How Australia catapulted ABBA to stardom

How Australia catapulted ABBA to stardom

How Australia catapulted ABBA to stardom

Forty years ago, Australia was gripped by ABBA mania. The talented Swedes were mobbed everywhere they went. Young and old lined streets and packed their concerts. We embraced them whole heartedly as honorary Aussies. Which was fitting, because without Australia they may not have become one of the greatest music groups on earth.

In an Australian exclusive, Benny Anderson, Björn Ulvaeus and Agnetha Fältskog revealed to Sunday Night the pivotal role our nation played in catapulting ABBA to the top.

Rewind to 1974 and the relatively unknown ABBA was representing Sweden in the Euro Vision Song Contest. The Swedish foursome was up against our very own red hot favourite Olivia Newton John, who was allowed to compete for Britain because of her UK heritage.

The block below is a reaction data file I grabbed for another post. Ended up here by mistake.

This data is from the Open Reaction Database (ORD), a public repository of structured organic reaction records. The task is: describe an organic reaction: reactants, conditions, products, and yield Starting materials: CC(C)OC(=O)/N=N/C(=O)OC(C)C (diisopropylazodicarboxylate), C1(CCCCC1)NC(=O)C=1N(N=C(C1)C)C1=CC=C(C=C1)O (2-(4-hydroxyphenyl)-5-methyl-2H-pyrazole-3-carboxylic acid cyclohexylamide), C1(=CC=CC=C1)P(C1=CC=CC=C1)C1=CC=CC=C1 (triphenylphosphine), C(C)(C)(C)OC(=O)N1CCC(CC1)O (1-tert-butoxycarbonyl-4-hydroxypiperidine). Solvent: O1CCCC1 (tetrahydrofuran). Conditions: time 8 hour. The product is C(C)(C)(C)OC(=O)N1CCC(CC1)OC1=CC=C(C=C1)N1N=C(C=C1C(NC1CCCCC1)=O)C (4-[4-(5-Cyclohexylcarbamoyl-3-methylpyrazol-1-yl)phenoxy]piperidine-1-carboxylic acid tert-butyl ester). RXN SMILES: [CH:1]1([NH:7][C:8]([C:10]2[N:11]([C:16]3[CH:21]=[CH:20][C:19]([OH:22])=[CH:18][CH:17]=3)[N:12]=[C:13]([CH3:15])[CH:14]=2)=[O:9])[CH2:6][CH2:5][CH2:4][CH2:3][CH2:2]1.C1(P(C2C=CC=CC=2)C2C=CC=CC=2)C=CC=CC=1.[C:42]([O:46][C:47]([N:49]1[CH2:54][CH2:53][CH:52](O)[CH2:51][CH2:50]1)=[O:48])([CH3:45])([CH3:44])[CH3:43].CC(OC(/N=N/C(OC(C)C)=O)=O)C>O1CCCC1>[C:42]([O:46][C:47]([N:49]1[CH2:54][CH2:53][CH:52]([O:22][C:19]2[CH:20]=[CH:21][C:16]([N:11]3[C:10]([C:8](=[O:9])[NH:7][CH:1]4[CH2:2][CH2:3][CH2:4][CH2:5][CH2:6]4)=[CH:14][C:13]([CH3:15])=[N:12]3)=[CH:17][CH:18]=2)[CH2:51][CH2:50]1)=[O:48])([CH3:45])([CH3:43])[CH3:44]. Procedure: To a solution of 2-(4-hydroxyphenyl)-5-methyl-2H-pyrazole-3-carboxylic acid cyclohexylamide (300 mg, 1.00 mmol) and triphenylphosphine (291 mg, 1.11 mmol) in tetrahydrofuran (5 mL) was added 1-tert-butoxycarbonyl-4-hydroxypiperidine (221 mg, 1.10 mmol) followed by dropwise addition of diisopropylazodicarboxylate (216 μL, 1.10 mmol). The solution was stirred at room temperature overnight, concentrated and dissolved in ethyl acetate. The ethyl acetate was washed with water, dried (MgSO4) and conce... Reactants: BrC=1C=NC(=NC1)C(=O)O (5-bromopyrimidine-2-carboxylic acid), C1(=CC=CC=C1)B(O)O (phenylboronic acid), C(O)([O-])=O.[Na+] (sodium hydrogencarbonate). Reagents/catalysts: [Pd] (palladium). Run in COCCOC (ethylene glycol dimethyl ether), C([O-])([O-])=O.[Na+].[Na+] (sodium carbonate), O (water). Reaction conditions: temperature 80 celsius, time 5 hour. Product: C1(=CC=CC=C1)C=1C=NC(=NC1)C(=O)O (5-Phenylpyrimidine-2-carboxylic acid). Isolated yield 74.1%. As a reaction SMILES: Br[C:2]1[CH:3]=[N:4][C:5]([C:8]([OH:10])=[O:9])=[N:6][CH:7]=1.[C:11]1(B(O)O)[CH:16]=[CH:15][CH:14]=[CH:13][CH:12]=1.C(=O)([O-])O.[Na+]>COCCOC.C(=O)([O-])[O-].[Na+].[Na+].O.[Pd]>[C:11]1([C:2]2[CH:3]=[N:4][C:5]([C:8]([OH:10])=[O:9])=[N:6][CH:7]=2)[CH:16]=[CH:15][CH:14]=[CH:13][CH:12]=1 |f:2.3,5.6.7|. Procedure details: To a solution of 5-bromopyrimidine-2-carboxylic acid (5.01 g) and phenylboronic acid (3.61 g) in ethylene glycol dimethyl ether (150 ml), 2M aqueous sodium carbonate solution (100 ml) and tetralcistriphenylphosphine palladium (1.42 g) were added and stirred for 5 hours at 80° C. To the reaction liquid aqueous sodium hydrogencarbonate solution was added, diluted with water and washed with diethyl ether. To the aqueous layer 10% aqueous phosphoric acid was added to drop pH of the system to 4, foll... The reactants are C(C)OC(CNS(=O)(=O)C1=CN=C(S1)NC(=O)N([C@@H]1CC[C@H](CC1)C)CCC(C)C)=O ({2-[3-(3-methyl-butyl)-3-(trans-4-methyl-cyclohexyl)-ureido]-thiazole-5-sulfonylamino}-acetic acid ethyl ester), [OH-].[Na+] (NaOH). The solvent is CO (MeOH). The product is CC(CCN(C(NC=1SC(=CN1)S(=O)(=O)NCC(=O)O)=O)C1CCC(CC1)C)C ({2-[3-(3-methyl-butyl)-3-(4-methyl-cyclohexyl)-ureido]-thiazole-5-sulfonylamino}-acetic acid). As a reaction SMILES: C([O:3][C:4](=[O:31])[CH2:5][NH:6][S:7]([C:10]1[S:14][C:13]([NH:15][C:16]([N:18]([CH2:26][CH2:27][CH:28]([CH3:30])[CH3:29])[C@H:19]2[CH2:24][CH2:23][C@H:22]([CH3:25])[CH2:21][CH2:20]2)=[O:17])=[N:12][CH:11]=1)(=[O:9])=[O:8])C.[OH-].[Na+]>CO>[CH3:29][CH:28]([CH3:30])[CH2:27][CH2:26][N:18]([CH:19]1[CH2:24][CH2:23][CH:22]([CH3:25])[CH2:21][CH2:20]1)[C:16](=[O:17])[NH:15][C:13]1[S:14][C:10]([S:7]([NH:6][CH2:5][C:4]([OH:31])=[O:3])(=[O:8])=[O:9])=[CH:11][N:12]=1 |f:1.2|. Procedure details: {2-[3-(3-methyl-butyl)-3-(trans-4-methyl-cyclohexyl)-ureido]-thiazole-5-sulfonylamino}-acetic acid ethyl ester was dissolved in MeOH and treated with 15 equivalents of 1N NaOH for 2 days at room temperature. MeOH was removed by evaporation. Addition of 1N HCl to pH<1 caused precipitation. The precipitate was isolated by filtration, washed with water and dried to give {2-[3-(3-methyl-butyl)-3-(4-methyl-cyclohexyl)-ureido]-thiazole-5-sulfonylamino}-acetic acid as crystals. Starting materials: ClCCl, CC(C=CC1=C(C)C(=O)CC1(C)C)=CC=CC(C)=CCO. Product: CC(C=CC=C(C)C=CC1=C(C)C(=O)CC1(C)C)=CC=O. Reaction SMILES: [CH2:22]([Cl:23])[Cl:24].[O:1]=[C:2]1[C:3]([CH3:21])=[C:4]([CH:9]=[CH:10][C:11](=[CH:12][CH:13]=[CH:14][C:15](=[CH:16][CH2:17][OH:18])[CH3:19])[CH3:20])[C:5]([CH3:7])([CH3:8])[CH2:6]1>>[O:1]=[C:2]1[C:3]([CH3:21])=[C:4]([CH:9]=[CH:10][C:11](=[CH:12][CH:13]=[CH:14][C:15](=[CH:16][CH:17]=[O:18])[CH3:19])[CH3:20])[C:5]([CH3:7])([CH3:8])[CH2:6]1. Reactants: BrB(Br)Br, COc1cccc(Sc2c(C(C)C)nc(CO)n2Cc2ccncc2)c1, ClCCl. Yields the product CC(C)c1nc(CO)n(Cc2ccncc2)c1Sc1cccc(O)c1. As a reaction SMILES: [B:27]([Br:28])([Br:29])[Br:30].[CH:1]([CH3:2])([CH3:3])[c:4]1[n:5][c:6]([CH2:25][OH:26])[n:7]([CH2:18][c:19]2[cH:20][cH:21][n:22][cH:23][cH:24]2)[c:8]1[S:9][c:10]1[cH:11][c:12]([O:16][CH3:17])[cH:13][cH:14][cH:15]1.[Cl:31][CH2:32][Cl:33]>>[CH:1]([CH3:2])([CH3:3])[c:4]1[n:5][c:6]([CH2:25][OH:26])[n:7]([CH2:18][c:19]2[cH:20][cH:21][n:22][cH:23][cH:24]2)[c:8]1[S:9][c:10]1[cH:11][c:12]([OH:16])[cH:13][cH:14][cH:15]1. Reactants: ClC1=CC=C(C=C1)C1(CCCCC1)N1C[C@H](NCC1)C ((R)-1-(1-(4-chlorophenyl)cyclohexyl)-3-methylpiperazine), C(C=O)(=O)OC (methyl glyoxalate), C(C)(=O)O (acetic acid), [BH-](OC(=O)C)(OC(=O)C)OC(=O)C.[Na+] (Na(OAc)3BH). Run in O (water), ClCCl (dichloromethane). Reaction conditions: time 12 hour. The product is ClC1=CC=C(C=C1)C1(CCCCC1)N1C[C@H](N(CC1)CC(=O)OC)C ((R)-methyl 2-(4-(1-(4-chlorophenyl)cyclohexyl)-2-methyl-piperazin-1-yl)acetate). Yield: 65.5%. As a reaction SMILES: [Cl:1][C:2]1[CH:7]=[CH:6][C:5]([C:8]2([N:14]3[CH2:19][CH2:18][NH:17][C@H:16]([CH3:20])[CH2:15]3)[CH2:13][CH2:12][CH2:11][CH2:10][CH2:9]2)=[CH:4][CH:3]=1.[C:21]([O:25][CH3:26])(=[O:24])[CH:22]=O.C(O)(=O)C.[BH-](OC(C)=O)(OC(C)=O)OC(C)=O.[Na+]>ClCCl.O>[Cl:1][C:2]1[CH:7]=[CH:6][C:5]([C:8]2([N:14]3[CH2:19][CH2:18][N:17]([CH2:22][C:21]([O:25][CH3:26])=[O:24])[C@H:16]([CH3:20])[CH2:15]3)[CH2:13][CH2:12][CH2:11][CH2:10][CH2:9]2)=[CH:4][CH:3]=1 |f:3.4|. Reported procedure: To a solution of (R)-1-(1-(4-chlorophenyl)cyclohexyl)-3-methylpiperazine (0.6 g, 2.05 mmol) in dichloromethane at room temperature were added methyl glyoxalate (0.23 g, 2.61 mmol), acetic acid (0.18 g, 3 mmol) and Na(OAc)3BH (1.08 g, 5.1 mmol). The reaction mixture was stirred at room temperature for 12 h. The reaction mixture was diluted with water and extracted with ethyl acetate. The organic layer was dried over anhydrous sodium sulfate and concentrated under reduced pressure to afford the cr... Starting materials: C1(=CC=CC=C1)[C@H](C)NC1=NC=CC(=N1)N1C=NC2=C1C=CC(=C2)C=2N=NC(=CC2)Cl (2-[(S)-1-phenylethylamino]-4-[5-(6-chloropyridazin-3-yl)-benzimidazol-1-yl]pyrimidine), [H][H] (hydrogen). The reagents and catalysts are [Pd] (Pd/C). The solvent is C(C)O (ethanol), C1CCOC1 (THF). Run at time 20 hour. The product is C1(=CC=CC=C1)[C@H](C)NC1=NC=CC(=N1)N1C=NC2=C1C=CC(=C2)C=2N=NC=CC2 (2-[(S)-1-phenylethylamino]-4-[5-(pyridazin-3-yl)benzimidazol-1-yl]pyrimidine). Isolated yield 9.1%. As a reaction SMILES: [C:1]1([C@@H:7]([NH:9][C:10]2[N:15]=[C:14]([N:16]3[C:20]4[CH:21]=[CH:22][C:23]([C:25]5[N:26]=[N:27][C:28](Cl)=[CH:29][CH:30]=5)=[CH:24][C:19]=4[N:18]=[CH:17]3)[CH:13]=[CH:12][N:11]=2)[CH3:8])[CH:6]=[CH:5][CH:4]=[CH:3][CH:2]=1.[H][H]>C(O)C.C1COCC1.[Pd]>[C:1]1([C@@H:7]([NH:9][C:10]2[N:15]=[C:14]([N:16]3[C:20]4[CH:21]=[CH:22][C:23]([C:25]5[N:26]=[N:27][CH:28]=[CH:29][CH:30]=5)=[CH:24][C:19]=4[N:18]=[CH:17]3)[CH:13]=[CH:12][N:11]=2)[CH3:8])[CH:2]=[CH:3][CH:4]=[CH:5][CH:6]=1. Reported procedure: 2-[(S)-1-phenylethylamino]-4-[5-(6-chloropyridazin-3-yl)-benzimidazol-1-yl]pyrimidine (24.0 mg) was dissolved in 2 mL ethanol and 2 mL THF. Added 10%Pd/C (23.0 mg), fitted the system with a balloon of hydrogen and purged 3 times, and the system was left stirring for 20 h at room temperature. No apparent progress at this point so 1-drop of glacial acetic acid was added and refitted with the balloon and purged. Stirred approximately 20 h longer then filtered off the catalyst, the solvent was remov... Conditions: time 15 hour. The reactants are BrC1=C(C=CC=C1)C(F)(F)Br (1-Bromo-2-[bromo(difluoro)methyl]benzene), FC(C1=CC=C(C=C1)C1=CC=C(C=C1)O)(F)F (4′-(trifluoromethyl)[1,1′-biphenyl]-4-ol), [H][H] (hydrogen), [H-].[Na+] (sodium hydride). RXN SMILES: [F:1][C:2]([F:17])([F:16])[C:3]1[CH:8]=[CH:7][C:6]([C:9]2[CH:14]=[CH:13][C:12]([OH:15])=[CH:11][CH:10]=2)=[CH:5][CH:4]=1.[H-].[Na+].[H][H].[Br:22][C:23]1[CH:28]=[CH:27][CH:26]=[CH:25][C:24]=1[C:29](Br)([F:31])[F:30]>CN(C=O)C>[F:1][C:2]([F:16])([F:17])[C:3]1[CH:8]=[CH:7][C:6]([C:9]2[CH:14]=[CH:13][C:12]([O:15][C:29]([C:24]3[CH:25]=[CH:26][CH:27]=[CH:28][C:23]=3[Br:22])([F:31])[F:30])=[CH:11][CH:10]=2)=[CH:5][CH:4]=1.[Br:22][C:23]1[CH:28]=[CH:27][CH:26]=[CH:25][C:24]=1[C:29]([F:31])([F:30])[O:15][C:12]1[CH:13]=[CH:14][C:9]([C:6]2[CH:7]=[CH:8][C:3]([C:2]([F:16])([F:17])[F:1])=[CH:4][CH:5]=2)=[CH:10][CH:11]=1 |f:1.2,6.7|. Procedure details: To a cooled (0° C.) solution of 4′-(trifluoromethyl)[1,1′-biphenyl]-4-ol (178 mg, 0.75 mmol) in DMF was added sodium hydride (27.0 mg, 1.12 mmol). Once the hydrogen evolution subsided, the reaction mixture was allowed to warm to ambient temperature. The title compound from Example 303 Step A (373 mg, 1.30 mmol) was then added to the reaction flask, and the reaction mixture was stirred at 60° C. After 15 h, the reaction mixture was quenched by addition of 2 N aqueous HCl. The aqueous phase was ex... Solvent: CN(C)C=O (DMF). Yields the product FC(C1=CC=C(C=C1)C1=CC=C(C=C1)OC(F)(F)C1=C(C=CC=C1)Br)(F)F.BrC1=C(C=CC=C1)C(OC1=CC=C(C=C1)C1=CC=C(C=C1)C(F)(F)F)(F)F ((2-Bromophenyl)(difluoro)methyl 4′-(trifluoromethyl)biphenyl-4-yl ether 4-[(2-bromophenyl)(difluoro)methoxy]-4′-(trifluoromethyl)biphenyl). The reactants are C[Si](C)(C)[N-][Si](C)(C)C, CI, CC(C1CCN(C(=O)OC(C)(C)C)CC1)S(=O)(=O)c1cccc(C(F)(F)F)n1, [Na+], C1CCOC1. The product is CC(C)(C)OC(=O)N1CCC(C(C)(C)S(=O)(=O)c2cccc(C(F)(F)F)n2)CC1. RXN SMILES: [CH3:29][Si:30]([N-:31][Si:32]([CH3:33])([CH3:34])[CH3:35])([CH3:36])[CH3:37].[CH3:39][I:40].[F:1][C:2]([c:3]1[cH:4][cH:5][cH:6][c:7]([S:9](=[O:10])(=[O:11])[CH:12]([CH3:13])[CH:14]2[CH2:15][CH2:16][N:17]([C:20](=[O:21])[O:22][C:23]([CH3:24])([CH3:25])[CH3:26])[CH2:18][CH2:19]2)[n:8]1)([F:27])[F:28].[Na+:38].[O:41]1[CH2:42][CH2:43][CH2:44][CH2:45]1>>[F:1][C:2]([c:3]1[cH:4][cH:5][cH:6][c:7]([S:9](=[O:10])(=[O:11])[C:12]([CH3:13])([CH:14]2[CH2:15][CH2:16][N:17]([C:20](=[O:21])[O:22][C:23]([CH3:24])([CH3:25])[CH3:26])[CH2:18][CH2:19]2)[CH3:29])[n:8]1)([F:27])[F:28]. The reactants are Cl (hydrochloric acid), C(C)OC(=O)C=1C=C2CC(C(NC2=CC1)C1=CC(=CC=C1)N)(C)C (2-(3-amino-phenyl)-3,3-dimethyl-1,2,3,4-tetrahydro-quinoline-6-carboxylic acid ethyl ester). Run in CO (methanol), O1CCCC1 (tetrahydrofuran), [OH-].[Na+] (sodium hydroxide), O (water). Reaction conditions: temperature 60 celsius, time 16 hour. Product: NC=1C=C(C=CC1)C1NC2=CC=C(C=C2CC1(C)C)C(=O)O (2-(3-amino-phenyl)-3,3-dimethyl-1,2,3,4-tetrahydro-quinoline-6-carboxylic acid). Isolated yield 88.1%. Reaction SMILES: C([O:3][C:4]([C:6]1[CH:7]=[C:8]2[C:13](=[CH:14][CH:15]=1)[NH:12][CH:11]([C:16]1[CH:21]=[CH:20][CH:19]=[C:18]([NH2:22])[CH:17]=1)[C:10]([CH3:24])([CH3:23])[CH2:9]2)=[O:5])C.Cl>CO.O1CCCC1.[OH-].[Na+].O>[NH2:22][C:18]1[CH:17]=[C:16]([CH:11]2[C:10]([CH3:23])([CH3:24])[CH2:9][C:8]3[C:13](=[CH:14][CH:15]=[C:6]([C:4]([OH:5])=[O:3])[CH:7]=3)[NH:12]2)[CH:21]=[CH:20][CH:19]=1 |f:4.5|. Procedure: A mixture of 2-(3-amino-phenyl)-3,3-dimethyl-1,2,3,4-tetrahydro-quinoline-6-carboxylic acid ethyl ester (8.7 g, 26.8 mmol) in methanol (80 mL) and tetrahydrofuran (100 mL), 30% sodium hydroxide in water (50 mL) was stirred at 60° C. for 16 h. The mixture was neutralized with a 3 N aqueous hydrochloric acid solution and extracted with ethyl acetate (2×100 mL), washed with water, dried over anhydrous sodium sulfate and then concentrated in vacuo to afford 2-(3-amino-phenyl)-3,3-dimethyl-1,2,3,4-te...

In the seaside resort of Brighton, ABBA took to the stage and performed Waterloo. It resonated with fans and they won. However, like many one hit wonder Eurovision winners, ABBA’s career faltered with the release of their second song.

“We chose the wrong song as a follow up…. In everybody’s minds, it seemed that they had decided (we) would be forgotten. It was a struggle and we have our Australian friends to thank for the fact that we came back.” Bjorn Ulvaeus confessed to Sunday Night reporter Rahni Sadler.

So how did Australia help catapult ABBA to stardom? Countdown host Ian ‘Molly’ Meldrum began playing their music videos to Australian audiences.

“We got a great reaction from the public.” Molly told Sunday Night.

In fact, the moment Mamma Mia went on sale in Australia, it shot straight to number one. Before long ABBA was topping the charts all around the world and the rest is history.

Over a ten year career, ABBA became one of the most successful bands in the world. Catchy chorus’s and upbeat music delivered hit after hit with a staggering 380 million records sold.

But a highlight will always be the 1977 tour of Australia.

"The fantastic amazing thing was having people along all that way, waving with flags and banners. That was something incredible because that rarely happened those days, anywhere." Bjorn told Sunday Night.

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